On Thursday, the Indian army carried out what it termed as a "surgical strike" on terror camps located across the Line-of Control in Pakistan-occupied-Kashmir (POK). According to a report in the Times of India, ground images for this operation were provided by the recently launched Cartosat 2C satellite.
Cartosat 2C was made in Ahmedabad and launched from the Satish Dhawan Space Center at Sriharikota on 22 June this year. It was one of the 20 satellites that were put into orbit in this historic mission. The data provided for the surgical strike was reportedly the first time that Cartosat 2C was used to provide high-resolution images of certain areas.
A surgical strike refers to a mission that aims to damage only the intended target without any collateral damage to any surrounding structure. This requires high-level intelligence information.
The Cartosat series of satellites, also referred to as the "Eye in the sky", are designed to provide that data.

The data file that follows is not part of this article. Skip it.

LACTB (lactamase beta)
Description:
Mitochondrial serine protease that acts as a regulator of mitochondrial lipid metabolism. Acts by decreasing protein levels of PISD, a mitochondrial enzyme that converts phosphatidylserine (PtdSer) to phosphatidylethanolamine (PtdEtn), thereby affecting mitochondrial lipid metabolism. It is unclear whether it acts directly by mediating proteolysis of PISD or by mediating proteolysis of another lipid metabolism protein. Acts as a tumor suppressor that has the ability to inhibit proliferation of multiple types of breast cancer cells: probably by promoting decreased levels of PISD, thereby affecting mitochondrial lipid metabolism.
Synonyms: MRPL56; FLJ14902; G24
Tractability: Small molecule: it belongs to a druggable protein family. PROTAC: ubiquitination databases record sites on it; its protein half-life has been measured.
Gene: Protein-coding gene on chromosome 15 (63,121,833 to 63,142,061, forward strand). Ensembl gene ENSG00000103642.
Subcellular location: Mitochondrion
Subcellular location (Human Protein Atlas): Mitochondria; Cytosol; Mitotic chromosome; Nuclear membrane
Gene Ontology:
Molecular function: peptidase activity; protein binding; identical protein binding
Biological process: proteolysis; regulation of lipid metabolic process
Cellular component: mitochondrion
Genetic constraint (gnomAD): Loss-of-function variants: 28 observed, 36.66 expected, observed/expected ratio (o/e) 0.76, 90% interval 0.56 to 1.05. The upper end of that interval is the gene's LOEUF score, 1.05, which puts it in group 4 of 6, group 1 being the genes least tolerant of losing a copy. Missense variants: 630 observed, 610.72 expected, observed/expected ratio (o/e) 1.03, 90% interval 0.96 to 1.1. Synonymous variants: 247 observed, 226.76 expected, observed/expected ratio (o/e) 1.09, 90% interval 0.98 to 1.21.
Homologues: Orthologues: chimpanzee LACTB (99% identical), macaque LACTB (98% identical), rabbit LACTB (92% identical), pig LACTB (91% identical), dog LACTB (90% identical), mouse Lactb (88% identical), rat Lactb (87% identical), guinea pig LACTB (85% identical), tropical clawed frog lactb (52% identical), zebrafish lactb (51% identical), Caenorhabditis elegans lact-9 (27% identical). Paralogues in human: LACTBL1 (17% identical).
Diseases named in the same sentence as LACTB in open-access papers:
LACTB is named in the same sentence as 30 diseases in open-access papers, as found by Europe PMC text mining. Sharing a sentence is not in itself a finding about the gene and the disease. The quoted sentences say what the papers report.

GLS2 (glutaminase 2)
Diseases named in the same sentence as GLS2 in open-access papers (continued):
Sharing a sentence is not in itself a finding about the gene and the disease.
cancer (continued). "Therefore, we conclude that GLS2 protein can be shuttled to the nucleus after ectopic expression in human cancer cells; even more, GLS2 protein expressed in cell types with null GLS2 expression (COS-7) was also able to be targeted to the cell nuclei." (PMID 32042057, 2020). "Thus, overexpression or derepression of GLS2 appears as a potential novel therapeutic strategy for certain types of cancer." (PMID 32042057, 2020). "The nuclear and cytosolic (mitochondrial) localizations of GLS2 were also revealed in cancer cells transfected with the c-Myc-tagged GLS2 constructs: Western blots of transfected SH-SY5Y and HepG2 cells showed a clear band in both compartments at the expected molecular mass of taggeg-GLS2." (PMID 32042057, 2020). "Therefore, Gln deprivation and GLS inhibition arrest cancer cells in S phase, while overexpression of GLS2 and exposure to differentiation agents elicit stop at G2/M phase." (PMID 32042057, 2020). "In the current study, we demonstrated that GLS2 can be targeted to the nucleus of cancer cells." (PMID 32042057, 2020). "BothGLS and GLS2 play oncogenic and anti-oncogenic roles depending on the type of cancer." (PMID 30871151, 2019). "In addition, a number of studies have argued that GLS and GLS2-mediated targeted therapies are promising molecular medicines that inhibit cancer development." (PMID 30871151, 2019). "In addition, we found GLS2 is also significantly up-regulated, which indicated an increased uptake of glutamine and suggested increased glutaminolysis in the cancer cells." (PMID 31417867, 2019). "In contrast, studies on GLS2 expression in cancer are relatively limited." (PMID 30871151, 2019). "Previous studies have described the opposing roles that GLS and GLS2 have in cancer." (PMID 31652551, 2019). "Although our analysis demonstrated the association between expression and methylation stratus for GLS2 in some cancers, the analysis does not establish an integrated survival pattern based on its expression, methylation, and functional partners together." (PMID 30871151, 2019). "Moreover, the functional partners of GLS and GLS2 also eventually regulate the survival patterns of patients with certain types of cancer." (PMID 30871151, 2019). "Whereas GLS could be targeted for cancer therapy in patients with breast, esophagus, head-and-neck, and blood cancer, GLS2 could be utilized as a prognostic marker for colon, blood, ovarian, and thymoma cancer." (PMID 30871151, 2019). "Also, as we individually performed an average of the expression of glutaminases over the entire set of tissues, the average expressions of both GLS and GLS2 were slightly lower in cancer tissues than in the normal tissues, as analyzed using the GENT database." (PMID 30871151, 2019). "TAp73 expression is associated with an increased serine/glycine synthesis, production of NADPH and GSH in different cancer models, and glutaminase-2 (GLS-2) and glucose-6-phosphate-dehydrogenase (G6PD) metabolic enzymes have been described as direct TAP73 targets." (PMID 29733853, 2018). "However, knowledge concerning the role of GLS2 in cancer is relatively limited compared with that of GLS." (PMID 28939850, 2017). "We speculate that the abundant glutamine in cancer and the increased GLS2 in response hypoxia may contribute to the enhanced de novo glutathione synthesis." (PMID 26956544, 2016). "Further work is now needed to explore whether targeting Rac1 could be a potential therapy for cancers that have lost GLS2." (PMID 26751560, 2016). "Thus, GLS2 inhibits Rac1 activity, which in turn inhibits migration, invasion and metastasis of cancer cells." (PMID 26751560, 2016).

ISRO started the Cartosat program in 2005 with an aim to launch satellites with cutting edge technology that would provide observational data. Cartosat 2C has a resolution of 0.6 metres, which means that one pixel in a photograph provided by the satellite covers 0.6 metres. The satellite uses a panchromatic camera which captures images in black and white. Cartosat 2C can even record a minute-long video.
"We've been providing images to the armed forces, the army in particular," a source from ISRO told TOI. "While I cannot comment if any specific image was sent on a particular day in the previous week, I can say that Cartosat images are meant for this purpose and the army has used this."
The army also relies on Cartosat satellites to provide it with 'Area Of Interest' images of places that require constant monitoring. The images are provided in a shape-file, comprising data related to an area's physical features.